CHAPEL HILL — Members of the University of North Carolina Board of Governors on Jan. 26 tangled with their chairman, Lou Bissette, over a recent op-ed calling the body “too political.”

In a Charlotte Observer opinion piece published Dec. 26 titled, “UNC Board of Governors Chair: We need to stay out of politics,” Bissette wrote that the board “has long understood it was not designed to or expected to manage the day-to-day operations of the university system or to choose sides in political controversies.”

That challenge is greater now than ever, he wrote.

Bissette’s commentary followed an interesting year for the board. In September, after months of heated debate, the BOG blocked the UNC law school’s Center for Civil Rights from filing lawsuits against government entities. The N.C. State Bar later revealed the center operated illegally, but not before some members suggested the BOG had overstepped its grounds.

The board must “refrain from any desire to intervene too directly and focus on our responsibility to improve an already excellent system,” Bissette wrote.

The message didn’t sit well. Partisan agendas aren’t part of board operations, even though most members are Republicans, board member Thom Goolsby told Carolina Journal earlier this month.

On Friday, a playful — but strained — series of comments illustrated other members’ displeasure.

“[The op-ed was] not something I was happy to read, as you can imagine,” said member Bob Rucho, a former member of the state Senate. “We need to understand why our Board of Governors chairman made a public comment critical of the board in some estimations, rather than consulting with the board members directly about our concerns.”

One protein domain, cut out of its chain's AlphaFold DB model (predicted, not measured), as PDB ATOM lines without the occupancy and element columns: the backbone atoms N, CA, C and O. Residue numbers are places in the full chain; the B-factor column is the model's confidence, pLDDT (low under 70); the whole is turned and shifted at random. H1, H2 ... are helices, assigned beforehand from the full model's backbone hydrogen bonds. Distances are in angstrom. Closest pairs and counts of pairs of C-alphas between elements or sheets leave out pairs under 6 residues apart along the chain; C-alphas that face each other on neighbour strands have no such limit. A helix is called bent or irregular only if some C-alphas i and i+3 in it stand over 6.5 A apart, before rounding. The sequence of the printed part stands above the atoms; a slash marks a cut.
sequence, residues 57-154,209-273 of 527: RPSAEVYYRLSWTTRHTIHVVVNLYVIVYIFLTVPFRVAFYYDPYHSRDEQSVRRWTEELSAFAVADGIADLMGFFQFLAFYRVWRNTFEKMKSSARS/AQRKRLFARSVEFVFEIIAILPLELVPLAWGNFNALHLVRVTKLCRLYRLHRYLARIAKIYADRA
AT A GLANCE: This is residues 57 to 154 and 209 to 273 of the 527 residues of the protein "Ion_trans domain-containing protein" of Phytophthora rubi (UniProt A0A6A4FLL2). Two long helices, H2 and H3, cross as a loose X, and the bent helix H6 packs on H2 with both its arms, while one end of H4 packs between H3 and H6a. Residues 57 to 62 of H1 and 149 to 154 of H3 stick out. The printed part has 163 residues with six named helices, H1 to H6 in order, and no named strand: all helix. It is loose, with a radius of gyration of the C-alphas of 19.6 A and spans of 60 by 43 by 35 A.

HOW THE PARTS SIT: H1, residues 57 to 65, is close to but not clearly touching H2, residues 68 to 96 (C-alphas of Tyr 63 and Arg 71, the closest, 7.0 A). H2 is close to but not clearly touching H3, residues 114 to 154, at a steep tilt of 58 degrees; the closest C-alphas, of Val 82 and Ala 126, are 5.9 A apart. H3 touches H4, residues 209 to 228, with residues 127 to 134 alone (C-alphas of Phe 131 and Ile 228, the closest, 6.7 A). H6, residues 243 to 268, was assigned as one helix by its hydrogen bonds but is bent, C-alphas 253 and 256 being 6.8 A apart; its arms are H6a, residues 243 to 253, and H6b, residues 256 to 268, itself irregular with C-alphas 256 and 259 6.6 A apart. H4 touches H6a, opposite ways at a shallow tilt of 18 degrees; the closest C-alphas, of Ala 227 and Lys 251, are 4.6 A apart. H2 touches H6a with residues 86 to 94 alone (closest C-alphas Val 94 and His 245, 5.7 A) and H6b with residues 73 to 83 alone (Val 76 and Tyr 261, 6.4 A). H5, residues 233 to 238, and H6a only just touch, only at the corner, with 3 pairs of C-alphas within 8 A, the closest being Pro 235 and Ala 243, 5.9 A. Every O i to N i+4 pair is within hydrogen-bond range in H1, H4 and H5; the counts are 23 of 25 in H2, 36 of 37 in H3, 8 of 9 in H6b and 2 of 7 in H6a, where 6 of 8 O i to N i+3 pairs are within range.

The article didn’t attack the board, and was never intended to do so, Bissette responded. The Observer’s headline, which centered on politics, was written by the newspaper without his knowledge or approval.

“The problem with that is, I never said that. … At least see my side of the story, here,” Bissette said.  

The commentary focused on the board’s history of independent, non-political policy making, Bissette said. It also praised the board’s “accomplishments  in addressing access and affordability and student success.”

Freedom of speech is a right for everyone, and board members should not be excluded, he said.

He pointed to Harry Smith, Tom Fetzer, and Marty Kotis as examples of members who often speak to the media without getting the board’s approval.

“I’ve never said, ‘Marty, I don’t want you doing that without knowing what you’re going to say.’ No one on the board should have to consult with others when it comes to speaking freely.”

No matter what Bissette intended, his op-ed continues to worry board members who feel they are simply doing their jobs, Kotis said.

“I don’t think any of us are coming in here with the idea of introducing politics,” Kotis replied. “We’re clearly an all-Republican board. But we do expect to govern, and have a say, and speak up. And that’s the only politics that I see being introduced.”